One of the best ways to study is beer, is to go by country. Breaking up beer into categories to makes it easier to study. One of the ways I like to see beer broken up is by country. Studying one of the three traditional European brewing traditions, British, German, and Belgian breaks beer down to digestible bites.
I have rotated my explorations between these three traditions over the years. Yet, the most interesting and most vexing is the Belgian style. The reason for that is the Belgian styles are usually not governed by guidelines. They are general attributes of a beer family. Then there is the Dubbel.
The Dubbel is one of the few beer styles that has a definitive origin story. It was created in the mid-19th century at the Trappist Westmalle Brewery as a brown ale. Then tweaked just after World War I to become the somewhat sweet, dark, high ABV beer we know today.
As I said, the Dubbel is one of the few Belgian styles that have an actual style definition. Dubbels are dark copper with a malty sweet, slightly dry, strong beer with dark fruit esters. Most descriptions of Belgian styles are like this one for witbier in the 2015 BJCP guidelines: “Overall Impression: A refreshing, elegant, tasty, moderate strength wheat-based ale.” That tells you nothing.
American brewers are famous for fluctuating between devotion to the traditional style and pushing the edges to find something new. The Double Barley Double Dubbel is a beer that seeks to celebrate the original Belgian Dubbel.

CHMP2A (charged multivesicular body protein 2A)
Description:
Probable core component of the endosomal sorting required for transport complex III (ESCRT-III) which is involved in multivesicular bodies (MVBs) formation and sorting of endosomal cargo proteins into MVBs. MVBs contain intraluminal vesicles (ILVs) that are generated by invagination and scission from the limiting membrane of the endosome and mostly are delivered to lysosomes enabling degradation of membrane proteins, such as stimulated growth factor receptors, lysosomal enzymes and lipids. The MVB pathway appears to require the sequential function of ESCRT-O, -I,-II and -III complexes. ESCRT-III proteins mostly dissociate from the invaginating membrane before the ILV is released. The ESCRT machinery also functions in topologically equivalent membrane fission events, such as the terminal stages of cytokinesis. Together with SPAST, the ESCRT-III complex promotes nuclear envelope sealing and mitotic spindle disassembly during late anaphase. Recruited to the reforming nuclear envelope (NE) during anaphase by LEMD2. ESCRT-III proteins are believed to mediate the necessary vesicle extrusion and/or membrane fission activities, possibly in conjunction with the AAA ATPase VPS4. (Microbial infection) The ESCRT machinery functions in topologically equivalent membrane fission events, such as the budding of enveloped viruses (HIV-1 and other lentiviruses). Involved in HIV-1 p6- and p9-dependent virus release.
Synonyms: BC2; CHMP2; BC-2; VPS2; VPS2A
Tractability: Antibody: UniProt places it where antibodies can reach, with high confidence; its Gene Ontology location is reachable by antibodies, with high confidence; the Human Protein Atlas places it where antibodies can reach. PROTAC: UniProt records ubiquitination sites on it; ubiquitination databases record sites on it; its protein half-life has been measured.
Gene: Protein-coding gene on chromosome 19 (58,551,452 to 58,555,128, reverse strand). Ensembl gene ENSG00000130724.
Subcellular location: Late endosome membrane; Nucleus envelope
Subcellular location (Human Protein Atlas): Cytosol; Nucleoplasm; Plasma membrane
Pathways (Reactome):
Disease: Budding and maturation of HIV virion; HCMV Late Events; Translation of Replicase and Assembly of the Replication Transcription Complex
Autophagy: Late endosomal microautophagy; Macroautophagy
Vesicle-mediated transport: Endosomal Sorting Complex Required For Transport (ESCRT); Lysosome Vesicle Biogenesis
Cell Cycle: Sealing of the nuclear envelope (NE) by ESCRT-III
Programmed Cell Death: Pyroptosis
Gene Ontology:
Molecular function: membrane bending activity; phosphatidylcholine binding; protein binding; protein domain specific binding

The Double pours a dark coppery color with a thin quickly dissipating head. It has the aroma of sweet white bread with little hop presence. You get a lot of dark cherry and dark fruit esters that kind dominate the malt aroma.
For a beer that checks in at 8.8% ABV, the alcohol taste is rather mild. There is a slight herbal, earthy hop taste. There is a nice sweetness from the malty white bread sweetness. It also gets the sweetness from the candi sugar providing a dark cherry, pruny taste. It has a slight carbonation and has a dry medium length finish.
This is a well-made representation of the Belgian Dubbel style. I prefer my Dubbels to have a little more sweetness at the front to balance out the dry finish. If you’ve never had a Dubbel before this is a good beer to make your first because it is such a good version of the style.